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Long-term financial wellbeing requires savings support from employers

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Through the cost-of-living crisis in particular, having savings is critical to financial wellbeing. Jamie Lawrence, Insights Director at Wagestream outlines four ways employers can provide better savings support and education.

6th Jul 2022
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According to a recent report, half (50%) of employees said they would like savings products that make it easier to save. It’s not surprising, really. The Wagestream State of Financial Wellbeing survey was conducted in November 2021, after two years of savings-depleting income shocks brought about by the global pandemic. But even before the pandemic, people were not doing brilliantly when it comes to saving. In 2016, for example, more than 16m people across the UK had less than £100 in savings.

Helping employees save is one of the most effective ways employers can make a difference in the long-term financial wellbeing of their people

Having savings is critical to financial wellbeing. Without savings, people are unable to respond to income shocks or unexpected expenses. It’s also harder to smooth income and cash flow on a month-to-month basis, which is especially important to hourly-paid workers who may have variable hours.

Helping employees save is one of the most effective ways employers can make a difference in the long-term financial wellbeing of their people. It builds financial resilience that continues to pay dividends as they go through their financial lives.

1. Challenge common unhelpful beliefs about saving

A lot of people think saving is pointless if you have debts. This is a particularly damaging belief if you have debts because those in debt benefit from having savings to avoid getting into more debt. Employers can signpost staff with heavy debt to services such as StepChange, which can not only help with managing the debt but also recommend a savings schedule to complement paying down the debt and help build long-term resilience.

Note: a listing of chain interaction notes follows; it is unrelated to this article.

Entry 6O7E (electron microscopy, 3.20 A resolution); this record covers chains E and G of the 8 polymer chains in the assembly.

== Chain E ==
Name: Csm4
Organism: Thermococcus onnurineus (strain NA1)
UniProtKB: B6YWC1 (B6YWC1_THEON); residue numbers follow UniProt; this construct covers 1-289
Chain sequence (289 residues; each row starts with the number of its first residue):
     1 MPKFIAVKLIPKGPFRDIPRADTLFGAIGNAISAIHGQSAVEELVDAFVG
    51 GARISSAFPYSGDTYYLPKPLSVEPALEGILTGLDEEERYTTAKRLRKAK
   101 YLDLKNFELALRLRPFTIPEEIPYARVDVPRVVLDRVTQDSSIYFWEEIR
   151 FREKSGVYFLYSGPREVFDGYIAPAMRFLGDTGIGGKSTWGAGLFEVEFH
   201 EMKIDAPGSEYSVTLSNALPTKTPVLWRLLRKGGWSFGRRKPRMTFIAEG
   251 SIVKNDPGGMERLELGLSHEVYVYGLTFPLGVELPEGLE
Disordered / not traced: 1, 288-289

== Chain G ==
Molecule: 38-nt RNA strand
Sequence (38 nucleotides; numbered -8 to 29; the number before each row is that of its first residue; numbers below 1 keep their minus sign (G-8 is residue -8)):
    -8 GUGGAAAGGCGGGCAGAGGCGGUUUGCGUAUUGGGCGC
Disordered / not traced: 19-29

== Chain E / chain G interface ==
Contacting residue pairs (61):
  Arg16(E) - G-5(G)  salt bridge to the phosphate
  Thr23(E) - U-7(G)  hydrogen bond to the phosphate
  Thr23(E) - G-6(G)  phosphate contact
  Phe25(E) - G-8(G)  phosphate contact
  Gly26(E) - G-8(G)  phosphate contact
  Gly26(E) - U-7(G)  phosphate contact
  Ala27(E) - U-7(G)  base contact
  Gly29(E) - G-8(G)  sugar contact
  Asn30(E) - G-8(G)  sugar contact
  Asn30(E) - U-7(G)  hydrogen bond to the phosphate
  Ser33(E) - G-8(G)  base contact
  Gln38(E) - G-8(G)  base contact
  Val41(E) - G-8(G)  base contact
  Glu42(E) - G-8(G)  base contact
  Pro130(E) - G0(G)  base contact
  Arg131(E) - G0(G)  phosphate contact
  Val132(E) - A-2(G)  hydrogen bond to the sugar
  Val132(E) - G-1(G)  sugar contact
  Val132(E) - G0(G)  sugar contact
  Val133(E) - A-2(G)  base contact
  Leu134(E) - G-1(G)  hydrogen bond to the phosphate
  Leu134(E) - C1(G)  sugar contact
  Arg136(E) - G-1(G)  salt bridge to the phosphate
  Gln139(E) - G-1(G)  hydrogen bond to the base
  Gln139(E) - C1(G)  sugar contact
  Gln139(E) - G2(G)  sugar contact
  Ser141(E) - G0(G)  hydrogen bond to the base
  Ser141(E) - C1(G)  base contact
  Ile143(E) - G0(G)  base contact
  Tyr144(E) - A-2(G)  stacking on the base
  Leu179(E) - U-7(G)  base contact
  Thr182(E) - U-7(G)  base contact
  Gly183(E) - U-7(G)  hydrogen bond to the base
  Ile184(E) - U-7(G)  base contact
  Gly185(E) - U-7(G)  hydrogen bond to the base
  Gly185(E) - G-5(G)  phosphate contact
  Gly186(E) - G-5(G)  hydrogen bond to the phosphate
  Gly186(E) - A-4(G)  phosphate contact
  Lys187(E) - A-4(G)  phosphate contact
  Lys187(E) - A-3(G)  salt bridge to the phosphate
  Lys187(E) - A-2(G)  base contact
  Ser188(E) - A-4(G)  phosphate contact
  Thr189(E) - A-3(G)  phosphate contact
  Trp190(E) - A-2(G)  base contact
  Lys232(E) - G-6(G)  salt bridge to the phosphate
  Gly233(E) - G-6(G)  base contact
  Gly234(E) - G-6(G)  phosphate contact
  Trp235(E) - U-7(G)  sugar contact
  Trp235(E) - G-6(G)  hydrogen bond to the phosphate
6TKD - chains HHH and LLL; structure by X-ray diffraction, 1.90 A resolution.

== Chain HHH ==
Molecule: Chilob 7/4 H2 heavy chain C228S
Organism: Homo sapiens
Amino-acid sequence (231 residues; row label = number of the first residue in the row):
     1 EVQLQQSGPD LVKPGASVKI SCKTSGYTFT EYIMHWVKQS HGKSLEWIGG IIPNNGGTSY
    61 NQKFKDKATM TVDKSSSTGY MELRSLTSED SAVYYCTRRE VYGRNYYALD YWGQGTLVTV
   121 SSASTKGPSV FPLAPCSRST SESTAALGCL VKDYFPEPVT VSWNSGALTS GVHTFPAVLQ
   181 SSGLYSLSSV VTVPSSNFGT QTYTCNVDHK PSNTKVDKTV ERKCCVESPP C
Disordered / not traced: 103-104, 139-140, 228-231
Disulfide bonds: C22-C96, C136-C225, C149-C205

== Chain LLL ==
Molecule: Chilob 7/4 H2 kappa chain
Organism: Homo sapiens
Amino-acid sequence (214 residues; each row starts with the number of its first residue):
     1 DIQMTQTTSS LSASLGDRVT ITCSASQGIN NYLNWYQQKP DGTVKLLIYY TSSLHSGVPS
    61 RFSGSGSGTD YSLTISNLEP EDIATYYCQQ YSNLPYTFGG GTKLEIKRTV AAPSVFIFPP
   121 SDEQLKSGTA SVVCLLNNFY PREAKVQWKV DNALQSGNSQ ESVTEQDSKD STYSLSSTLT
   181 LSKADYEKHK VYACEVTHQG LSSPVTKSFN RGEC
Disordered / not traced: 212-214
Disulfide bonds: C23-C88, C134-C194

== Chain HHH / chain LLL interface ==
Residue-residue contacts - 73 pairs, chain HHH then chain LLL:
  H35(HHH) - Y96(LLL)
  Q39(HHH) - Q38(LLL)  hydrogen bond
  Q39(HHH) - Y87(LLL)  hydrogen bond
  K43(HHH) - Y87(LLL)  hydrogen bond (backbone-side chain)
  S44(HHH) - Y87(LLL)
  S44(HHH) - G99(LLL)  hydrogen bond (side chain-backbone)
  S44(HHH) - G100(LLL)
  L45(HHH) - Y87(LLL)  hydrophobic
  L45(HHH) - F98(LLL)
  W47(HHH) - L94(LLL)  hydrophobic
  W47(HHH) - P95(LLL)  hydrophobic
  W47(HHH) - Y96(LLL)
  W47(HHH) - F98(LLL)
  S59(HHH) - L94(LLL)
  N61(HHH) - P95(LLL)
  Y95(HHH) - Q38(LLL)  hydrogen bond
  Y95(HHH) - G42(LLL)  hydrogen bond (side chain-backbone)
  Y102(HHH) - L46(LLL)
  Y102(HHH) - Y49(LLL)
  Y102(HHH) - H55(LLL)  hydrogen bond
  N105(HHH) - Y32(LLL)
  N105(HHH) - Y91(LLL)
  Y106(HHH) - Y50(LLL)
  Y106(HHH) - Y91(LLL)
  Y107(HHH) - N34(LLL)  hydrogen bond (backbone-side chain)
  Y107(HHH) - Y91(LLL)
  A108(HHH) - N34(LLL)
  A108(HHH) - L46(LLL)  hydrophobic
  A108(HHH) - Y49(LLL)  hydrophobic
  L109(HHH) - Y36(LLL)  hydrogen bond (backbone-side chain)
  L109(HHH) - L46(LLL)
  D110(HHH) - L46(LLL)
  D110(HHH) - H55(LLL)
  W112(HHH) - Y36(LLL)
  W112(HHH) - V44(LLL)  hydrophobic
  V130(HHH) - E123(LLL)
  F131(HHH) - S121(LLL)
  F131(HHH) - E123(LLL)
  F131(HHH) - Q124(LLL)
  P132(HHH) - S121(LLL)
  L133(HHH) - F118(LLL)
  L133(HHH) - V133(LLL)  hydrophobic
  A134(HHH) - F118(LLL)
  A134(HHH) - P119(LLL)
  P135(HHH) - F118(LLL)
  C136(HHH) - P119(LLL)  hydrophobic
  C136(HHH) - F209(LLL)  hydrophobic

2. Help employees crystallise their motivation

Most people understand the value of savings both to their objective financial wellbeing and to how they feel about money. This is generalised motivation. But we need specific motivation to save on a regular basis. Not spending the money needs to carry, mentally, more benefits than spending – and some people (not all) that struggle to save may struggle because they can’t tap it into this specific motivation. Internal money champions can help employees find what they’re passionate about – maybe it’s saving for their children to go to university or for a holiday.

3. Introduce products that help people to save

Those most needing to save, for example, those on variable pay, often find it hardest: often this is because it’s hard to know how much is ok to save from month to month. Automated savings products which can scale based on monthly income can take away a headache here. Equally, micro-savings products can help those intimidated by saving to overcome the first psychological barrier. Opt-out savings are an interesting new area which shows promise.

Just as having a gym buddy increases the likelihood of going to the gym, having savings buddies or saving within a group can increase the likelihood of success

4. Create a community to encourage saving

Just as having a gym buddy increases the likelihood of going to the gym, having savings buddies or saving within a group can increase the likelihood of success. Incentivising the saving by offering an employer-sponsored contribution will also increase the chance of success. These initiatives can be run company-wide or on a departmental level. Money champions are best placed to drive them, but if you package up the necessary tools to run them, it may be that other employees can pick up the mantle, improving inclusiveness.

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